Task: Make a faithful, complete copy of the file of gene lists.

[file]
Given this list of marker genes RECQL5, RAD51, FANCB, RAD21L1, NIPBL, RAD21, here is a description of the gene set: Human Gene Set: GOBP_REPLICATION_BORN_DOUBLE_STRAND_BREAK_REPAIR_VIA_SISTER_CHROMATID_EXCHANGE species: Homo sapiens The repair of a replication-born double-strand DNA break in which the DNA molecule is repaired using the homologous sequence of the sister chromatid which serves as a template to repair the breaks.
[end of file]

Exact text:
Given this list of marker genes RECQL5, RAD51, FANCB, RAD21L1, NIPBL, RAD21, here is a description of the gene set: Human Gene Set: GOBP_REPLICATION_BORN_DOUBLE_STRAND_BREAK_REPAIR_VIA_SISTER_CHROMATID_EXCHANGE species: Homo sapiens The repair of a replication-born double-strand DNA break in which the DNA molecule is repaired using the homologous sequence of the sister chromatid which serves as a template to repair the breaks.